"), here's the somewhat academic abstract:
Differences in house price and income growth rates between 1950 and 2000 across metropolitan areas have led to an ever-widening gap in housing values and incomes between the typical and highest-priced locations. We show that the growing spatial skewness in house prices and incomes are related and can be explained, at least in part, by inelastic supply of land in some attractive locations combined with an increasing number of high-income households nationally. Scarce land leads to a bidding-up of land prices and a sorting of high-income families relatively more into those desirable, unique, low housing construction markets, which we label “superstar cities.” Continued growth in the number of high-income families in the U.S. provides support for ever-larger differences in house prices across inelastically supplied locations and income-based spatial sorting. Our empirical work confirms a number of equilibrium relationships implied by the superstar cities framework and shows that it occurs both at the metropolitan area level and at the sub-MSA level, controlling for MSA characteristics.
OK, for those of you out there who don't use "skewness" and "inelastically" in your everyday language, hopefully some of these excerpts will help clarify (highlights mine).
Over time, the gap in house prices between cities can keep increasing. Even if each family individually is willing to pay only a fixed premium for a location, when the absolute number of rich families in the country increases and their incomes rise, there are more families who will pay a higher premium for the same perceived difference between cities. Thus, a changing composition of residents in supply-constrained cities toward higher income families supports the growth in land prices.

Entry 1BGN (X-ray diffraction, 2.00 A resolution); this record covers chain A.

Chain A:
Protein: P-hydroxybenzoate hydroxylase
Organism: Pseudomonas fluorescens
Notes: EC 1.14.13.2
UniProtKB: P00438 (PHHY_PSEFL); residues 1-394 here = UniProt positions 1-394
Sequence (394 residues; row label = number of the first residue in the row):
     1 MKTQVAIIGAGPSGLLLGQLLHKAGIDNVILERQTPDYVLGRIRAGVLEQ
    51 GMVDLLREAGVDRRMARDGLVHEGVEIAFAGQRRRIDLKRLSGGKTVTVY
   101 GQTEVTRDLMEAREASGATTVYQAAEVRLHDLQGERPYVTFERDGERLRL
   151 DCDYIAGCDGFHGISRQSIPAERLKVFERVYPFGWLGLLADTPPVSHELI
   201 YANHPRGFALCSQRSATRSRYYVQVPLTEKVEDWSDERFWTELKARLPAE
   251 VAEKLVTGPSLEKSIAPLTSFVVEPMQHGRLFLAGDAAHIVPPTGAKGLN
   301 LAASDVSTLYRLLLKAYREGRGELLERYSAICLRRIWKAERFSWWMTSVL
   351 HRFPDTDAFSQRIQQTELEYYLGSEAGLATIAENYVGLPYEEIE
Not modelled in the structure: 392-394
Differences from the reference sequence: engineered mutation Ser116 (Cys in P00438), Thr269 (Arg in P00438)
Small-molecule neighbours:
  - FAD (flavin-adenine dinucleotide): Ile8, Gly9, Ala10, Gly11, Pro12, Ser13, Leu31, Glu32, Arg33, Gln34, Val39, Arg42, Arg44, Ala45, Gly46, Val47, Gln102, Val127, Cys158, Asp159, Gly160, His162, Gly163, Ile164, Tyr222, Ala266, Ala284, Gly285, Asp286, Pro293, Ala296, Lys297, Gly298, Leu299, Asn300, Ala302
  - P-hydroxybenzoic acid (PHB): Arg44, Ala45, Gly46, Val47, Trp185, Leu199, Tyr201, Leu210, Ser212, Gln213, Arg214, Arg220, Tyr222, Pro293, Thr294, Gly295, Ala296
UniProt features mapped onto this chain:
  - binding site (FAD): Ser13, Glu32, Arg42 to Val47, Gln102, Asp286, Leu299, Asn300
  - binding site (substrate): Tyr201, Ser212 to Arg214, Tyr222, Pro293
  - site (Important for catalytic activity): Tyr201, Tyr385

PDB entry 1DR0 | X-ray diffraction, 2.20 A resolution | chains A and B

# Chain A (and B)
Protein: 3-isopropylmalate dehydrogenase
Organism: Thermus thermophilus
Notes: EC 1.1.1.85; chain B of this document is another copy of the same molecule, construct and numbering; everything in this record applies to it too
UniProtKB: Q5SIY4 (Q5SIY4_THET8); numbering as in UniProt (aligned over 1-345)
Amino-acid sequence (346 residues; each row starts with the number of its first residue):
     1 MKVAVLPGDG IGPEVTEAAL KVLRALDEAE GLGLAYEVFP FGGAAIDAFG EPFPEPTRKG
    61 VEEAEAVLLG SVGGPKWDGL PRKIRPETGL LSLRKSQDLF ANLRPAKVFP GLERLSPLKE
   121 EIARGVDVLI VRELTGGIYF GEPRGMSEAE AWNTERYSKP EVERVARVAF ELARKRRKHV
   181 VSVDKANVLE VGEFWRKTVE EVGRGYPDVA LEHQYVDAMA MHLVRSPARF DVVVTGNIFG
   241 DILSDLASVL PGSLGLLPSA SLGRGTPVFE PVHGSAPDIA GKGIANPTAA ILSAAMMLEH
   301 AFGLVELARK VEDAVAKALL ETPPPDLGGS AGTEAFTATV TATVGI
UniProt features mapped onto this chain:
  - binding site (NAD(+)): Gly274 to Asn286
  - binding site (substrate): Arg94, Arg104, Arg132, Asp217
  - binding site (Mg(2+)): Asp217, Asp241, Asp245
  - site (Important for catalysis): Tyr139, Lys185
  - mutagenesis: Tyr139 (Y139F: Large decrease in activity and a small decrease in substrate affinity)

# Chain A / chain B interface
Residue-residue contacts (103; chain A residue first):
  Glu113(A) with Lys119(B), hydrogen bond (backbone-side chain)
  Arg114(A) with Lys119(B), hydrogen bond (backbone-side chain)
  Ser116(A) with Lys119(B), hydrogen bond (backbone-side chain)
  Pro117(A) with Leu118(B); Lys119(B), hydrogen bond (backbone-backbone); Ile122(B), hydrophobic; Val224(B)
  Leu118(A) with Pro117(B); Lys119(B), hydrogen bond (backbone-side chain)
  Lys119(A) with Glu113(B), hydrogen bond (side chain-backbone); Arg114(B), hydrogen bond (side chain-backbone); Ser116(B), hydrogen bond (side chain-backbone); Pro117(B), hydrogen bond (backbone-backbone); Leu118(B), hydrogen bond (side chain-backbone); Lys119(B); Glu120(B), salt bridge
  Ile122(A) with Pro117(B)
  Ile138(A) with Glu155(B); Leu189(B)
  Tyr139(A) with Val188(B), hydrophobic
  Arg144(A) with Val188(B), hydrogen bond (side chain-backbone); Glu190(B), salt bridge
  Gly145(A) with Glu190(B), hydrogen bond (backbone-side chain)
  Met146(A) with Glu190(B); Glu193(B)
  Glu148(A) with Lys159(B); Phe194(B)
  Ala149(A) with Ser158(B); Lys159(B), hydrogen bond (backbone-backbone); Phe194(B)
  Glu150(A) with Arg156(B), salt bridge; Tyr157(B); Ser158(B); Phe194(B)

Indeed, the inelastically supplied city need not be more desirable on average than any other city, nor do workers in the city need to enjoy increased productivity by moving there. As long as the city appeals to a large enough clientele of families, a growing price gap and a shifting of the local income distribution to the right will occur. We label metropolitan areas and towns where demand exceeds supply and supply growth is limited, “superstars.” These superstar cities and towns are ones in which residents are willing to pay a premium to live and into which high income superstar-earners disproportionately sort. These markets do not allow for increasing density through construction, cannot infinitely expand their borders, and have few close substitute locations.
Consistent with the model’s predictions, once an elastically supplied city or town “fills up” and future supply growth becomes limited, price-to-rent ratios increase, and income sorting and house price dispersion accelerates. A number of jurisdictions in our sample undergo this transition into superstar status. For example, Los Angeles and San Francisco are the first major metropolitan areas to become supply-limited, and that happened between 1960 and 1980. The areas around Boston and New York followed between 1970 and 1990.
The superstar cities model suggests that rising incomes in a city are due to a changing composition of families within superstar cities from an influx of highly productive high-income workers, rather than through gains in existing residents’ productivity.
In this framework, house prices do not rise in superstar cities because there is increasing value from amenities or productivity benefits. Instead, the composition of families living in superstar cities shifts to those who are willing to pay more as high-income families become more numerous.